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SQL Server 2005 Service Broker Infrastructure Objects


By:   |   Last Updated: 2007-03-21   |   Comments   |   Related Tips: More > Service Broker

Problem
In a recent tip you outlined steps to troubleshoot Service Broker.  I can see how that would be a good tip for someone who is actively working with Service Broker in SQL Server 2005.  Unfortunately, I am new to SQL Server 2005 and Service Broker.  I am not sure where to start with Service Broker.  Can you outline the steps that are needed to setup Service Broker?

Solution
Service Broker has a number of infrastructure components that need to be setup prior to sending and receiving messages.  The sending and receiving process can be in the same database, the same SQL Server instance or across 2 SQL Servers in different parts of the world as long as the connectivity and permissions permit the communications.  As such, in this tip we will outline the code to create the following infrastructure objects:

Sample Code

Below is sample Service Broker code that will setup the infrastructure objects from the bullet list in the previous section:

/*
----------------------------------------------------------------------------
-- Object Name: Service Broker Infrastructure
-- Author: Edgewood Solutions
-- Development Date: 03.19.2007
-- Called By: TBD
-- Description: Service Broker infrastructure example
-- Project: MSSQLTips.com Example
-- Database: User Defined
-- Business Process: MSSQLTips.com Example
--
----------------------------------------------------------------------------
-- Num | CRF ID | Date Modified | Developer | Description
----------------------------------------------------------------------------
-- 001 | N\A | 03.19.2007 | JKadlec | Service Broker infrastructure example
--
--
*/

-- 1 - Create the endpoint
-- The transport in this situation is encrypted and Windows authentication is used
-- Can be different on both databases
USE UserDefinedDatabase
GO
create endpoint ep_SB_UserDefinedDatabase_tcp
state
= stopped
as tcp (listener_port = 4023, listener_ip = all)
for service_broker (authentication = windows, encryption = supported, message_forwarding = disabled);

GO

-- 2 - Create the messagetype
-- Must be the same on both databases
USE UserDefinedDatabase
GO
create message type mt_OrdersData
validation
= well_formed_xml;
GO

-- 3 - Create contract
-- Must be the same on both databases
USE UserDefinedDatabase
GO
create contract ct_Orders
(mt_OrdersData sent by initiator);
GO

-- 4 - Create the route between the databases
-- Must be different on both databases
USE UserDefinedDatabase
GO
CREATE ROUTE rt_Orders_to_Fulfillment
WITH
SERVICE_NAME
= 'sv_Orders_Target',
BROKER_INSTANCE = '77742319-F387-4A34-6182-A58AA2A9830A',
ADDRESS = 'TCP://SQLServerName:4023';
GO

-- 5 - Create queue
-- Must be different on both databases
USE UserDefinedDatabase
GO
create queue dbo.qu_OrdersData_Initiator;
GO

-- 6 - Create service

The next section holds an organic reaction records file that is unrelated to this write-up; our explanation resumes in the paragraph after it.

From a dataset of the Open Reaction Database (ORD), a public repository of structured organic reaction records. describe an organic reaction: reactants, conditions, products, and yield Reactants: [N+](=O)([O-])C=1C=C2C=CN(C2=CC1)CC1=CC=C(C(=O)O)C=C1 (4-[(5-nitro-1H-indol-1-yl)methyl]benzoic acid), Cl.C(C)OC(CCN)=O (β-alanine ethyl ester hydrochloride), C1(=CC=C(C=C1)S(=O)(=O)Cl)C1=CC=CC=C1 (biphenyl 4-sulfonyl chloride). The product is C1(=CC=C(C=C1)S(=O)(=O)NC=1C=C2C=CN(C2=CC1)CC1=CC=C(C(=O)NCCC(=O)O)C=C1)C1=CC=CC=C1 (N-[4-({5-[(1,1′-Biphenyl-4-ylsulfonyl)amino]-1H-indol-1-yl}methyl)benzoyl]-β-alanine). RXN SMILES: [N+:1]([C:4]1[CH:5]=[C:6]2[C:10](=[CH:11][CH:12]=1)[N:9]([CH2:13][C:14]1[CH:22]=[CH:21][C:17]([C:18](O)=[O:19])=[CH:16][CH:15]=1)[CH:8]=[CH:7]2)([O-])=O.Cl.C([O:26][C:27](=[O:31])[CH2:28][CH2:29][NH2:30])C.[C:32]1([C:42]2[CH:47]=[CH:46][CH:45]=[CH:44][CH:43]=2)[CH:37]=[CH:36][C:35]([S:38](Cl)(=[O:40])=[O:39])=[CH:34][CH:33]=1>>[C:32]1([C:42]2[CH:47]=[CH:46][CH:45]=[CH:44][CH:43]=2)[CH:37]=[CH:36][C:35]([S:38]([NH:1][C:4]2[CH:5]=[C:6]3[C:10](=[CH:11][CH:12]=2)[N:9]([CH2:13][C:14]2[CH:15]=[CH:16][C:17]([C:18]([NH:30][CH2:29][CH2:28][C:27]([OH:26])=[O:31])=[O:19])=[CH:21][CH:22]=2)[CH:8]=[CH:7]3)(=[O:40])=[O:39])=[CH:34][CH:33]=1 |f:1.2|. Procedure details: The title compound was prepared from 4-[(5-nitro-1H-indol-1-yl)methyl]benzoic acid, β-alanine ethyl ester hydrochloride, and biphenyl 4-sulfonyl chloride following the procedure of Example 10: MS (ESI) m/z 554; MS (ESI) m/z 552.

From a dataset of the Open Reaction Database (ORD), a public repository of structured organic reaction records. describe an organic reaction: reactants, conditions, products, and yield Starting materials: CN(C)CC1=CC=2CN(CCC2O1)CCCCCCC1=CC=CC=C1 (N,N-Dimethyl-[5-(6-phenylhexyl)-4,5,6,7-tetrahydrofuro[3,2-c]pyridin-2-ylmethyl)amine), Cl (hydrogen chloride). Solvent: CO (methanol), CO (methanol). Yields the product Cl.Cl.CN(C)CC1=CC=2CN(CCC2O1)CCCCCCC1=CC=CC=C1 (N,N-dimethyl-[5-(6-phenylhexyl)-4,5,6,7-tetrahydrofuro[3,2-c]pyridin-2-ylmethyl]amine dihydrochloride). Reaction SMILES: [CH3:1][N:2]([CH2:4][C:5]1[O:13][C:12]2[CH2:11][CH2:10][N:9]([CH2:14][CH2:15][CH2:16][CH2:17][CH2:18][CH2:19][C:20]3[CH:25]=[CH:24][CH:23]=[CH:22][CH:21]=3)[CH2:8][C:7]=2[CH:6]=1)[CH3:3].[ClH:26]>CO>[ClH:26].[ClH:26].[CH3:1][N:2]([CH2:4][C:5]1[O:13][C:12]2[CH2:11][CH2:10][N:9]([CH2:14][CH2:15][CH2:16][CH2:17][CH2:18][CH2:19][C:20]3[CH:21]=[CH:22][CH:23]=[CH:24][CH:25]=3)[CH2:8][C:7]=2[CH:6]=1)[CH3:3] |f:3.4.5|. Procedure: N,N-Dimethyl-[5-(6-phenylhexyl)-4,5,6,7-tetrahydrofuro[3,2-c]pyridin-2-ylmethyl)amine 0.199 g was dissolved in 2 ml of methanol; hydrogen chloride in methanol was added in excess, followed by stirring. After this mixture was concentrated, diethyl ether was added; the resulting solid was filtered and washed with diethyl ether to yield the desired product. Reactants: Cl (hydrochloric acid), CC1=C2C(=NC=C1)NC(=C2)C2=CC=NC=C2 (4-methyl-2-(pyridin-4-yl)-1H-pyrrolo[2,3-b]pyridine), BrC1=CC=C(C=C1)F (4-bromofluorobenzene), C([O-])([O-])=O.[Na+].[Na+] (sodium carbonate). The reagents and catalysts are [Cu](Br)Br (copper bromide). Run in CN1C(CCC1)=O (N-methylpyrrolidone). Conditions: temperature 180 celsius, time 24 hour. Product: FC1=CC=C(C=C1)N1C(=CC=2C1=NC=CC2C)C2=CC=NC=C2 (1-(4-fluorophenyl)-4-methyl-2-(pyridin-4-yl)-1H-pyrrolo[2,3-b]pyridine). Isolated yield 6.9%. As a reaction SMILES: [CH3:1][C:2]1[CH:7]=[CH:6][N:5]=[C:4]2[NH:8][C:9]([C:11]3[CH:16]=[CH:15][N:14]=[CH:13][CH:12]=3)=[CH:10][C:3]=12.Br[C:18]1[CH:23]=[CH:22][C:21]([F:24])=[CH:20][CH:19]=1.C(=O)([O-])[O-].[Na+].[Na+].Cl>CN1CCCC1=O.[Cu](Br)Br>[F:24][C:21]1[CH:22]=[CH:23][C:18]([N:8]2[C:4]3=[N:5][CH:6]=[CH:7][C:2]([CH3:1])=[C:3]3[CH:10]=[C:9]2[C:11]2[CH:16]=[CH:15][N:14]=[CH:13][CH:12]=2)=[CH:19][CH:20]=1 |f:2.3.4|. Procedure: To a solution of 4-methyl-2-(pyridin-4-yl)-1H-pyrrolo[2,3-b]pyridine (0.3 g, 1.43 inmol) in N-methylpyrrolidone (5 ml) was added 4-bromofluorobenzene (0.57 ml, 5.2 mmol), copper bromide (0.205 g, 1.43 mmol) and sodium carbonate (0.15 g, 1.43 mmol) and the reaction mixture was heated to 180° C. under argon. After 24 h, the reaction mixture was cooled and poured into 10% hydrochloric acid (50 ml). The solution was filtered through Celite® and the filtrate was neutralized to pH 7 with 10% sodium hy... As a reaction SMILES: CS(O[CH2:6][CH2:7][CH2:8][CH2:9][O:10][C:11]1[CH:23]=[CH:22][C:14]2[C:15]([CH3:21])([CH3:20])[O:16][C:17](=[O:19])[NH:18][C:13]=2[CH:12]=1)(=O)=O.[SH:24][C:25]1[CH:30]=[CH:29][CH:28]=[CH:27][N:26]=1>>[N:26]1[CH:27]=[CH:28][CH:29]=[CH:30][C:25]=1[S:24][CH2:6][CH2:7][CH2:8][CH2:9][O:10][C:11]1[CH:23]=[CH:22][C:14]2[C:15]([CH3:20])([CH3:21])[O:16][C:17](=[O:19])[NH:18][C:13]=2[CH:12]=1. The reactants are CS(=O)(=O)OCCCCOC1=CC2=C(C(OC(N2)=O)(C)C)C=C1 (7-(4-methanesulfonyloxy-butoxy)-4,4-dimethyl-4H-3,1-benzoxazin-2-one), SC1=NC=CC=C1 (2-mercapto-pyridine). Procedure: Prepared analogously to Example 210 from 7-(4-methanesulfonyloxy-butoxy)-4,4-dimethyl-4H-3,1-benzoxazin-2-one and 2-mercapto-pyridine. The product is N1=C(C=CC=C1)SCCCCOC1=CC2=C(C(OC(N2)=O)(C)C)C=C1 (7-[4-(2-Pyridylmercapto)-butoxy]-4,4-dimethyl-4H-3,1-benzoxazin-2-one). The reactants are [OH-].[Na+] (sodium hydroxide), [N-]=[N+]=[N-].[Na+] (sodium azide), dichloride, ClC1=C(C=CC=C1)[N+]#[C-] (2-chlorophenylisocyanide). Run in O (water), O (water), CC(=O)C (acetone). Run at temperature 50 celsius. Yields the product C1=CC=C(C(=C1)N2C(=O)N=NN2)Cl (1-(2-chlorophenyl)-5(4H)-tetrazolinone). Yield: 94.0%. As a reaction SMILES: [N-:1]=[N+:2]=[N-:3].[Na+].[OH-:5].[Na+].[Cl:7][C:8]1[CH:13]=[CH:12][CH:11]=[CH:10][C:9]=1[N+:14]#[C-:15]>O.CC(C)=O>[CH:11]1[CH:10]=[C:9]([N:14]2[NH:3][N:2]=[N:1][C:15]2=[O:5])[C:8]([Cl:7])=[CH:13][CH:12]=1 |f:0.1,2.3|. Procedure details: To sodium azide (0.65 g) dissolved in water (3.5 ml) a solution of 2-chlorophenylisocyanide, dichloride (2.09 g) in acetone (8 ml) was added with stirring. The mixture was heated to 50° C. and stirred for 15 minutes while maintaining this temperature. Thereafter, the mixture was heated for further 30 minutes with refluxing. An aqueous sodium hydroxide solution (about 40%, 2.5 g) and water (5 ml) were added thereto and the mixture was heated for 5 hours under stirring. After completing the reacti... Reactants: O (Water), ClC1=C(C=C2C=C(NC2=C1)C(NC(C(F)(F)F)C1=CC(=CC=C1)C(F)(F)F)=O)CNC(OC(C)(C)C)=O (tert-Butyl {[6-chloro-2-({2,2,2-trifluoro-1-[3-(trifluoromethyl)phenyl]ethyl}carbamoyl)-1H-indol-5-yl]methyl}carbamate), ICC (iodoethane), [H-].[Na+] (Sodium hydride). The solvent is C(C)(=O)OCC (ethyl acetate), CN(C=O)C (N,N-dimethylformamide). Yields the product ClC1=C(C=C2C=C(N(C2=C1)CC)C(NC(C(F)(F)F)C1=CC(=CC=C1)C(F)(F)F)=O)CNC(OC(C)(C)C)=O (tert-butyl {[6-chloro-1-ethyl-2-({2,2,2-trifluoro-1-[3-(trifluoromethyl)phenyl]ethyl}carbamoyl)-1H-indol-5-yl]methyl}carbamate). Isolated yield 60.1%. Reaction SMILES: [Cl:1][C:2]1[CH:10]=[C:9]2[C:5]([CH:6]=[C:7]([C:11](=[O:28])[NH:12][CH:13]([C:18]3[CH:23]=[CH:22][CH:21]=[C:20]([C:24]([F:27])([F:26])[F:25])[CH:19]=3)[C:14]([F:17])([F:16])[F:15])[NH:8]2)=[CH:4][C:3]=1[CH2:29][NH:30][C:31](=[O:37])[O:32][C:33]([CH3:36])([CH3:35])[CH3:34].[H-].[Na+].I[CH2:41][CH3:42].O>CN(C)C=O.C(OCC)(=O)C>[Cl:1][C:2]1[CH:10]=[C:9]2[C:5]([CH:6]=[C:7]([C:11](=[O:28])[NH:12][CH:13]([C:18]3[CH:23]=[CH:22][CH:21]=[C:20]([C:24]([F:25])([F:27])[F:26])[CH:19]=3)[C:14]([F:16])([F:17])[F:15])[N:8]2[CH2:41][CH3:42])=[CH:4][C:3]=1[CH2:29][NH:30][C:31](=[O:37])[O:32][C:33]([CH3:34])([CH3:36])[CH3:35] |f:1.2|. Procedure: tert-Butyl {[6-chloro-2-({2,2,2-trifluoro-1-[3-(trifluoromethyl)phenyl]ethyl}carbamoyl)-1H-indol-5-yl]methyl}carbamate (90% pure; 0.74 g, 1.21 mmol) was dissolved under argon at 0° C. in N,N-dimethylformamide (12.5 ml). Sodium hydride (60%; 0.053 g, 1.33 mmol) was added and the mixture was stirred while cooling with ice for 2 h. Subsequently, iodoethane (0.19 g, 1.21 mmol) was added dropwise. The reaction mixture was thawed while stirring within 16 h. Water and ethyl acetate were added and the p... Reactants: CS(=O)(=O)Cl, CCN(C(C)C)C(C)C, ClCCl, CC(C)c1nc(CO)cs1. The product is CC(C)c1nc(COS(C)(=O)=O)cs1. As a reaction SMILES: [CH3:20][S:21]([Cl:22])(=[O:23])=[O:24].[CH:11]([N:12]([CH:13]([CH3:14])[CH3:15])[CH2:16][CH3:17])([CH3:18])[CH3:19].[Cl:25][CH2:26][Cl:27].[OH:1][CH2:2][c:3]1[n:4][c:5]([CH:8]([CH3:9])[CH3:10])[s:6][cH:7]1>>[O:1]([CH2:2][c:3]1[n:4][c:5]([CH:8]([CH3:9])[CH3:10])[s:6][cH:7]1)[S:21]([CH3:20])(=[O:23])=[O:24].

-- Must be different on both databases
USE UserDefinedDatabase
GO
create service sv_Orders_Initiator
on queue dbo.qu_OrdersData_Initiator
(ct_Orders);
GO

-- 7 - Enable Service Broker at the database level
ALTER DATABASE UserDefinedDatabase SET ENABLE_BROKER;
GO
ALTER ENDPOINT ep_SB_UserDefinedDatabase_tcp STATE = STARTED;
GO
ALTER DATABASE UserDefinedDatabase SET TRUSTWORTHY ON;
GO

Additional Notes

In a Service Broker conversation, two sets of the objects above are typically needed to support the conversation.  So be sure to create objects for both the initiator and target SQL Server environments.  There may be exceptions to this rule for some of these objects when conversations are in the same database or instance, but the decision is dependent on the situation.

As you can see, all of these commands involve a CREATE object statement.  All of the Service Broker commands also have corresponding ALTER and DROP statements which can be issued to change or remove the object.  In addition, you can access the objects via Management Studio by navigating to the correct SQL Server instance | Databases folder | database | Service Broker folder to review all of the objects listed above.

Next Steps

  • Service Broker has the means to dramatically change how users and applications interact with SQL Server.  This technology is going to offer a whole new set of opportunities for a variety of applications including order processing, inventory management, etc.
  • As you begin to work with SQL Server 2005, consider Service Broker to address your application needs and consider this technology as viable means of communication between systems.
  • Once you have your Service Broker infrastructure and application setup, reference the tip for troubleshooting the overall application.
  • Stay tuned for future tips on Service Broker to read and write entries to and from a sample Service Broker application based on the infrastructure objects created in this tip.


Last Updated: 2007-03-21


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About the author
MSSQLTips author Jeremy Kadlec Since 2002, Jeremy Kadlec has delivered value to the global SQL Server community as an MSSQLTips.com co-founder and Edgewood Solutions SQL Server Consultant.

View all my tips




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